Infrastructure built by slaves continues to generate massive wealth for state economies
American cities from Atlanta to New York still use buildings, roads, ports, and railroads built by slaves.
The fact that centuries-old remnants of slavery still support the economy of the United States suggests that reparations for slavery should go beyond government payments to ancestors of slaves to account for profit-generating and built infrastructure. by slaves.
Debates over compensating black Americans for slavery began shortly after the Civil War in the 1860s with promises of “40 acres and a mule.” A national conversation about repairs has resumed over the past decades. The definition of reparations varies, but most proponents view it as a two-part calculation that recognizes the role of slavery in building the country and directs resources to communities affected by slavery.
Through our Geographic and Urban Planning Fellowship, we document the contemporary infrastructure created by enslaved black workers. Our study of what we call the “race landscape” shows how the dominant world economy of the United States dates directly back to slavery.
Looking at the railroads again
Although difficult to calculate, researchers estimate that much of the physical infrastructure built before 1860 in the southern United States was built with bonded labor. Railways were particularly critical infrastructures.
According to “The American South,” an in-depth history of the region, the railroads “offered solutions to the geographic barriers that divided the South,” including swamps, mountains and rivers. For the inland planters who had to get their goods to the port, trains were “the basic prerequisite for better times.”
Our archival research for Montgomery, Alabama, shows slave laborers built and maintained the Montgomery Eufaula Railroad. This 81-mile-long railway, started in 1859, connected Montgomery with the Central Georgia Line, which served both the fertile cotton region of Alabama – cotton picked by slaves – and the textile factories of Georgia.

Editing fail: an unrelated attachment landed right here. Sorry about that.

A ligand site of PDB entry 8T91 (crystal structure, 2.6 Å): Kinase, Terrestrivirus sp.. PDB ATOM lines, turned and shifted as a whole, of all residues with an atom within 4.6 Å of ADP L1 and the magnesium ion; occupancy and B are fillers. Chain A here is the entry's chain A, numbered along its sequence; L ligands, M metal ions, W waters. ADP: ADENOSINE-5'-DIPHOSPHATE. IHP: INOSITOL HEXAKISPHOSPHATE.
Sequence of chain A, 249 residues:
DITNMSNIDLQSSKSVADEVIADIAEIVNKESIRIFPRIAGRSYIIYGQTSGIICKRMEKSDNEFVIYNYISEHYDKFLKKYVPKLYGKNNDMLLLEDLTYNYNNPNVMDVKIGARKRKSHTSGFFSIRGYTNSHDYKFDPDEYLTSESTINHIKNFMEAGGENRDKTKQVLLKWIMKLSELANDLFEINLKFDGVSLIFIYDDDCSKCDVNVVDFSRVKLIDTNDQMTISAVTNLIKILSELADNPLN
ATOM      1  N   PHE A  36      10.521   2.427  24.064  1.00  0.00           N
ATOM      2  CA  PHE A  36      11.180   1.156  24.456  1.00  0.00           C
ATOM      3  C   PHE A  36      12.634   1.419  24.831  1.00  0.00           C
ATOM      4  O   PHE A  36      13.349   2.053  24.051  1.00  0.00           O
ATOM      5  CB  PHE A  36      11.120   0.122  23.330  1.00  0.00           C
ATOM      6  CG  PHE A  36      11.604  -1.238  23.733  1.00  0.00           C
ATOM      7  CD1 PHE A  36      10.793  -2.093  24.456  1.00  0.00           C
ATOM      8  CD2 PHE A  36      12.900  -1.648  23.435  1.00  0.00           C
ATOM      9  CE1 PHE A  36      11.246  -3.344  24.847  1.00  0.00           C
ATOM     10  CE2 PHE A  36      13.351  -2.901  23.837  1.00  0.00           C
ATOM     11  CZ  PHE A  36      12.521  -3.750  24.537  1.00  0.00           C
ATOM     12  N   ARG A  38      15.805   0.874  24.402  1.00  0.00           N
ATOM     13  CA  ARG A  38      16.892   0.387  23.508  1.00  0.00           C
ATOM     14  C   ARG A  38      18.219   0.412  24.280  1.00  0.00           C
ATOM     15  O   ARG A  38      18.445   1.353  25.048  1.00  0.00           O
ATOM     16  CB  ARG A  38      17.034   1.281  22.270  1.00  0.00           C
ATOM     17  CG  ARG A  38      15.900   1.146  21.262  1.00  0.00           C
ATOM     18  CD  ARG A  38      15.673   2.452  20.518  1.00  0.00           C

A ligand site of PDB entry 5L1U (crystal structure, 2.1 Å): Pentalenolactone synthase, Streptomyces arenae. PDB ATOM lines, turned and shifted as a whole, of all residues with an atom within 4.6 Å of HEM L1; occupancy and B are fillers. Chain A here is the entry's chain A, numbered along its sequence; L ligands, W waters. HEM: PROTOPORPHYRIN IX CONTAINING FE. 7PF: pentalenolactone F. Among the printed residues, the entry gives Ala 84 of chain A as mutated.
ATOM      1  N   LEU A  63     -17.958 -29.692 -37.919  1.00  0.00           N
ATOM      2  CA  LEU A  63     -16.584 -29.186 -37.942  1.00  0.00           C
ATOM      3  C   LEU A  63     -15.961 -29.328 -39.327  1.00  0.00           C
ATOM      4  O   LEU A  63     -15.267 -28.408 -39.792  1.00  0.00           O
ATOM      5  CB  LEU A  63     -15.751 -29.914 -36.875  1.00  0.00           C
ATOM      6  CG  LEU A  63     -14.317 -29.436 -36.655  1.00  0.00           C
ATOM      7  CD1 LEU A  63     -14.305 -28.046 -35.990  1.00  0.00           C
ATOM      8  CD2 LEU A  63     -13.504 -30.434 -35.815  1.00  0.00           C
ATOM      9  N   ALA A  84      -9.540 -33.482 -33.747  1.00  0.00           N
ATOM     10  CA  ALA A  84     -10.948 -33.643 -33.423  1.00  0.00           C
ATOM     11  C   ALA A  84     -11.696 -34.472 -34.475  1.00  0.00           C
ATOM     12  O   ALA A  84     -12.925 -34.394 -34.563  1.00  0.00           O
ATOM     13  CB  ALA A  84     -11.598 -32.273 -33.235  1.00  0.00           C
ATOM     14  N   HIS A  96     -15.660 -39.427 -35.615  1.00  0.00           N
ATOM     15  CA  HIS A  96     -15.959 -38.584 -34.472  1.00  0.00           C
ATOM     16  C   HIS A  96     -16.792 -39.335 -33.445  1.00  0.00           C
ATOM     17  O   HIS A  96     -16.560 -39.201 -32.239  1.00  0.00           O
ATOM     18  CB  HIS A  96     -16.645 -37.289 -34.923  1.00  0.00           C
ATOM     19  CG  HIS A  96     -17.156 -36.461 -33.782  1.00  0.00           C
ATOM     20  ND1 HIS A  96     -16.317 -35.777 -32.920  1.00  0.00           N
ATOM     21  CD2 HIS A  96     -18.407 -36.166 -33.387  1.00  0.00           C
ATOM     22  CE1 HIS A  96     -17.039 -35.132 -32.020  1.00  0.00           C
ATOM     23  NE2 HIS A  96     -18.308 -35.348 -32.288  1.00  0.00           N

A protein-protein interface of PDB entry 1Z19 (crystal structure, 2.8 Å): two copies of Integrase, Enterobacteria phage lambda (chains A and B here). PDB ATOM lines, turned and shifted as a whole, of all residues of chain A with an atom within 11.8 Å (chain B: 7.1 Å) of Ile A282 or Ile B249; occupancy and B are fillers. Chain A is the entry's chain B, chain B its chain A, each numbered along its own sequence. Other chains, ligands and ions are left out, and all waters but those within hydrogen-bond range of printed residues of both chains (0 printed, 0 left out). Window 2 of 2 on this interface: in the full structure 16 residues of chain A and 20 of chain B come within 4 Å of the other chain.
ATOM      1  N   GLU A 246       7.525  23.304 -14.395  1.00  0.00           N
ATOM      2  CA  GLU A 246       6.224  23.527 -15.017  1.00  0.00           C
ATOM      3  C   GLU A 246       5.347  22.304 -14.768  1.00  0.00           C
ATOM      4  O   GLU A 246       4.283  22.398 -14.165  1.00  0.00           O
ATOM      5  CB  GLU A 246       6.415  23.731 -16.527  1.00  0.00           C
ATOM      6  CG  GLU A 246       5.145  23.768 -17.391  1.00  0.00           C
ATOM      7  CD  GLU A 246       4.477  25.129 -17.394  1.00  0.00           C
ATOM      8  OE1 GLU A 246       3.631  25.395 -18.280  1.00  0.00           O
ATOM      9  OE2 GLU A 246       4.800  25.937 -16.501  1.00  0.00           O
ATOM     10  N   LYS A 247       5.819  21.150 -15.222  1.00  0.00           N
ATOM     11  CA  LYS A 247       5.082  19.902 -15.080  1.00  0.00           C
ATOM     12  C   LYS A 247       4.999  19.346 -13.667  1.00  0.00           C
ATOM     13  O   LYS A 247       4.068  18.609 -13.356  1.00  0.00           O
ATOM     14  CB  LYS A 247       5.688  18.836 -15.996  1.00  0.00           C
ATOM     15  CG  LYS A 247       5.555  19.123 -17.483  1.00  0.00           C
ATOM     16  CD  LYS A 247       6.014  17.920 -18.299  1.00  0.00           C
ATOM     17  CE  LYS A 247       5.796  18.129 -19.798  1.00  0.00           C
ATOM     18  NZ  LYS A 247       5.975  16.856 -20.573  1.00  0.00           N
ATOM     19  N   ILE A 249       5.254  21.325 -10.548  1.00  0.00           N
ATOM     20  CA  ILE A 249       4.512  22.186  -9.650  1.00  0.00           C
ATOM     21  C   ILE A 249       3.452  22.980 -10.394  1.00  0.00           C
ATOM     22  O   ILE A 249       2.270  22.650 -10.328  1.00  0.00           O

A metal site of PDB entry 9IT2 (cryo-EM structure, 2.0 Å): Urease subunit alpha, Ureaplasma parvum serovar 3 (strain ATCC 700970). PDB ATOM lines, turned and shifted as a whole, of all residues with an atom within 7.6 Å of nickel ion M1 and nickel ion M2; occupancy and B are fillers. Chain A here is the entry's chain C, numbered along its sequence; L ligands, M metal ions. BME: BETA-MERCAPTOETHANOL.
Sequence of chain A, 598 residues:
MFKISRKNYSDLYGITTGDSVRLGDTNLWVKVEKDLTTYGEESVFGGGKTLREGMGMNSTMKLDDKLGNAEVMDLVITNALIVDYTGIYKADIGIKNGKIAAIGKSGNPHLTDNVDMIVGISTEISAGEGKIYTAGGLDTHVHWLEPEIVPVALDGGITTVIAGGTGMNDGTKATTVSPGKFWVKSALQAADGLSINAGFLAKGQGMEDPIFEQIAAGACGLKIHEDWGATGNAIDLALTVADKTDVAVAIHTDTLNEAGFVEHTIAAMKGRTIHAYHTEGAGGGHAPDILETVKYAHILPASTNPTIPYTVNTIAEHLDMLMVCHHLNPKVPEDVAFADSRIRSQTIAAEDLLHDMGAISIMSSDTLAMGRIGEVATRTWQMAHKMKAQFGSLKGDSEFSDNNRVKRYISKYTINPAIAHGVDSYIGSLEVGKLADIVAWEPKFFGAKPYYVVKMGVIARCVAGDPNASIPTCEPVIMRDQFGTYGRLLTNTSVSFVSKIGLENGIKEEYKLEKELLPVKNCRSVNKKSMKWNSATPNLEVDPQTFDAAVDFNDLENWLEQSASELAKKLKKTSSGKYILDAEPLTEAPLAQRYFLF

The Eufala Railroad also gave Alabama commercial access to the Port of Savannah. Savannah was a key port for the cotton and rice trade, and slavery was integral to the city’s growth. Today, the deepwater port of Savannah remains one of the busiest container ports in the United States. Among its main exports: cotton. The Eufala Railway closed in the 1970s. But the company that financed its construction – Lehman Durr & Co., a major Southern cotton brokerage – existed well into the 20th century.
By examining court affidavits and city records located in the City of Montgomery Archives, we learned that the Montgomery Eufaula Railroad Company had received $ 1.8 million in loans from Lehman Durr & Co. major backers. Lehman Durr & Co.’s fundraiser founded Lehman Brothers Bank, one of Wall Street’s largest investment banks until it collapsed in 2008 during the US financial crisis.
Slave-built railroads also spawned Georgia’s largest city, Atlanta. In the 1830s, Atlanta was the terminus of a railroad line that extended into the Midwest. Some of these same railway lines are still the engine of the Georgian economy. According to a 2013 state report, the railroads that passed through Georgia in 2012 transported more than US $ 198 billion in agricultural products and raw materials needed for industry and manufacturing in the United States.
Savannah, Atlanta, and Montgomery all show how, far from being an artifact of history, as some repair critics suggest, slavery has a tangible presence in the American economy. And not just in the South. Wall Street in New York is associated with stock trading. But in the 18th century, slaves were bought and sold there.
Even after New York City closed its slave markets, local businesses sold and shipped cotton grown in the slave south. Geographic research like ours could inform thinking about monetary reparations by helping to calculate the current financial value of slavery.
Like scientific research linking slavery to modern mass incarceration, our work also suggests that direct payments to individuals may not really capture the modern legacy of slavery. It points to a broader concept of reparations that reflects how slavery is integrated into the American landscape, always generating wealth.
These reparations could include government investments in aspects of American life where black people face disparities. Last year, the city council of Asheville, North Carolina, voted for “repairs in the form of community investment.” Priorities could include efforts to increase access to affordable housing and boost minority business ownership. Asheville will also explore strategies for bridging the racial divide in healthcare.
It is very difficult, if not impossible, to calculate the total contemporary economic impact of slavery. But we see recognition that enslaved men, women, and children have built many of the cities, railways, and ports that power the American economy as a necessary part of such accounting.